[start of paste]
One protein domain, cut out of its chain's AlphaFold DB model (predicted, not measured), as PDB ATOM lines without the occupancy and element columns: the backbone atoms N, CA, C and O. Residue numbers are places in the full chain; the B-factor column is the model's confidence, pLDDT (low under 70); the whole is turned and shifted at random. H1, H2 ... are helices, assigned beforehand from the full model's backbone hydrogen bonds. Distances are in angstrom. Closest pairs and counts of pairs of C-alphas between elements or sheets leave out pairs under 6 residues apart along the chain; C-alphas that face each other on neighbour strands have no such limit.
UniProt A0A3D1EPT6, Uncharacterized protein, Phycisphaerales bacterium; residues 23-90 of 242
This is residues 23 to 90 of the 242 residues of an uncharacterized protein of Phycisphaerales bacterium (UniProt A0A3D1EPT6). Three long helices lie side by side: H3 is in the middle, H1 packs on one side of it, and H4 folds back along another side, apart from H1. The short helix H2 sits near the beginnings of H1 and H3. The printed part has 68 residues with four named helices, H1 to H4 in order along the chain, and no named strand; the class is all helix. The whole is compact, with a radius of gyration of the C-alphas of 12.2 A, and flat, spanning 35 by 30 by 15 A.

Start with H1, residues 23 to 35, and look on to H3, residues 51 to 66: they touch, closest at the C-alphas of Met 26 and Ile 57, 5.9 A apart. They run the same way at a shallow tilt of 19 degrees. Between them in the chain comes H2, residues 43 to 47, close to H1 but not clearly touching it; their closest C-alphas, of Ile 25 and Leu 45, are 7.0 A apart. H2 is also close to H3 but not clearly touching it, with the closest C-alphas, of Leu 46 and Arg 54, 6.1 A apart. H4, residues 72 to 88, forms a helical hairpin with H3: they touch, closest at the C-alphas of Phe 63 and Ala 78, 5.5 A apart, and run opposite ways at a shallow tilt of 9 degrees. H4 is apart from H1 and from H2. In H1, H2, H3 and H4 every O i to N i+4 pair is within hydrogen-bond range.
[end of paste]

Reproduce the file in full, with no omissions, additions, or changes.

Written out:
One protein domain, cut out of its chain's AlphaFold DB model (predicted, not measured), as PDB ATOM lines without the occupancy and element columns: the backbone atoms N, CA, C and O. Residue numbers are places in the full chain; the B-factor column is the model's confidence, pLDDT (low under 70); the whole is turned and shifted at random. H1, H2 ... are helices, assigned beforehand from the full model's backbone hydrogen bonds. Distances are in angstrom. Closest pairs and counts of pairs of C-alphas between elements or sheets leave out pairs under 6 residues apart along the chain; C-alphas that face each other on neighbour strands have no such limit.
UniProt A0A3D1EPT6, Uncharacterized protein, Phycisphaerales bacterium; residues 23-90 of 242
This is residues 23 to 90 of the 242 residues of an uncharacterized protein of Phycisphaerales bacterium (UniProt A0A3D1EPT6). Three long helices lie side by side: H3 is in the middle, H1 packs on one side of it, and H4 folds back along another side, apart from H1. The short helix H2 sits near the beginnings of H1 and H3. The printed part has 68 residues with four named helices, H1 to H4 in order along the chain, and no named strand; the class is all helix. The whole is compact, with a radius of gyration of the C-alphas of 12.2 A, and flat, spanning 35 by 30 by 15 A.

Start with H1, residues 23 to 35, and look on to H3, residues 51 to 66: they touch, closest at the C-alphas of Met 26 and Ile 57, 5.9 A apart. They run the same way at a shallow tilt of 19 degrees. Between them in the chain comes H2, residues 43 to 47, close to H1 but not clearly touching it; their closest C-alphas, of Ile 25 and Leu 45, are 7.0 A apart. H2 is also close to H3 but not clearly touching it, with the closest C-alphas, of Leu 46 and Arg 54, 6.1 A apart. H4, residues 72 to 88, forms a helical hairpin with H3: they touch, closest at the C-alphas of Phe 63 and Ala 78, 5.5 A apart, and run opposite ways at a shallow tilt of 9 degrees. H4 is apart from H1 and from H2. In H1, H2, H3 and H4 every O i to N i+4 pair is within hydrogen-bond range.